war memorial at dusk, photographed by Michelle Cooper


William Sharp


William Sharp, courtesy Dover Express, in his first world war daysWilliam Sharp was born in Chapel Lane, Dover, in 1893. He was one of the eight children - five boys (Albert, William, Fred, Sydney, Steven) and three girls - of Albert, a Dover Harbour Board tug mate, and Alice Sharp. The family later moved to Albany Place, and William attended St Mary's school before becoming an apprentice pastry cook at Igglesden and Graves, in the Market Square. He had also worked at Mills the baker's, at Snargate Street.

When he was 17 he joined the army, and with the 4th battalion of the Rifle Brigade went to India. During the Great War he fought at Ypres, William Sharp's grave, courtesy Dave Dixonwhere his brother Edward Sydney Sharp was lost. William survived, and worked on a barge between Richborough and Calais, bringing home war surplus stores.

In Calais he met Germaine Delaplace, and they married in 1919. Their first daughter Doris (below left), was born in 1921. For a while the family lived in Dover, but then they went to Calais, where they ran a cafe. In 1936 William became a naturalised Frenchman, and when war broke out he became part of the Resistance, sabotaging rocket installations and passing on messages.

But he was betrayed and in 1942 the Gestapo broke into his cafe and arrested him. Determined to extract details of the Calais resistance, they beat him and kicked his face. He refused to give information, and also used only French; thus his English identity was concealed during his imprisonment. Then, aged 50, he was Doris, his daughter, and Fred, his brother, courtesy Daniel Collarddragged out into the street with four comrades - Pierre, Marcel, Henri, and Alphonse. Together, defiant to the end, they sang "La Marseillaise" as they were shot.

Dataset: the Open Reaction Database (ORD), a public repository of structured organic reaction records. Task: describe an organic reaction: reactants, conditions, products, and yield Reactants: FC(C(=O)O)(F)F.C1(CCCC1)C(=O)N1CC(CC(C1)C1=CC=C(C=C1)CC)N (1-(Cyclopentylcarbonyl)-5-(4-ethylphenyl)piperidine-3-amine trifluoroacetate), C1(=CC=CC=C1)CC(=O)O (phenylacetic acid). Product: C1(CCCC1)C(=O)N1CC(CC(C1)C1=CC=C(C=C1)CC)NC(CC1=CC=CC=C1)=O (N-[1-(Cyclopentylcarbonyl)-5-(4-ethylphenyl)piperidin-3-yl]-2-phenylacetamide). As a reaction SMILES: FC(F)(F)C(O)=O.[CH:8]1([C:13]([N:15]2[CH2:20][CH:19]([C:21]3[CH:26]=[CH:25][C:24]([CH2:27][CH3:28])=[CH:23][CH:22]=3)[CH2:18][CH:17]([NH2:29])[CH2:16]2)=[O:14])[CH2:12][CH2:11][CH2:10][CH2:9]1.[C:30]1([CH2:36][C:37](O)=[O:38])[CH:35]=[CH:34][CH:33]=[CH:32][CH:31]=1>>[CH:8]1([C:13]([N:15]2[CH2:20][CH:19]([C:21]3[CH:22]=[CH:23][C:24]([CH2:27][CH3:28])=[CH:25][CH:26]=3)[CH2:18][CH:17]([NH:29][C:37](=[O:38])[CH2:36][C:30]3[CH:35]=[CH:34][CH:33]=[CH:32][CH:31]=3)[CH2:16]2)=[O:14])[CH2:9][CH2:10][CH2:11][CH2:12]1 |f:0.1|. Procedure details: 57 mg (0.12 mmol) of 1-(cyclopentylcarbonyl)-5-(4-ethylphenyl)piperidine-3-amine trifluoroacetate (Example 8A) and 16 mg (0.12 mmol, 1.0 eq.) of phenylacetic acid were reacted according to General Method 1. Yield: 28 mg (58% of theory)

After the liberation his body was exhumed and taken back to Calais to be buried with full military honours. St Mary's Old Boys used Rue William Sharp, road sign in Calais, photo by Mike and Carole Webbto visit his grave. In 1963 a road in Calais was named in his honour, and in 1994/5, along with other members of the Resistance, he was posthumously awarded a medal.

The words on William Sharp's gravestone read:
William Sharp, Shot at Bondues, Nord, on 27 August 1943 at the age of 50 years

Information kindly supplied by Terry Sutton and Kathleen and Bob Hollingsbee
Grave picture by courtesy of Dave Dixon
above, daughter Doris with Fred, William's brother, standing by the "Rue William Sharp" sign, courtesy Daniel Collard

Post Script - In August 2014 one option in a poll created by the Dover Express for the naming of a new Dover hospital  was  "The William Sharp Hospital".

Copyright 2006-14 Marilyn Stephenson-Knight. All Rights Reserved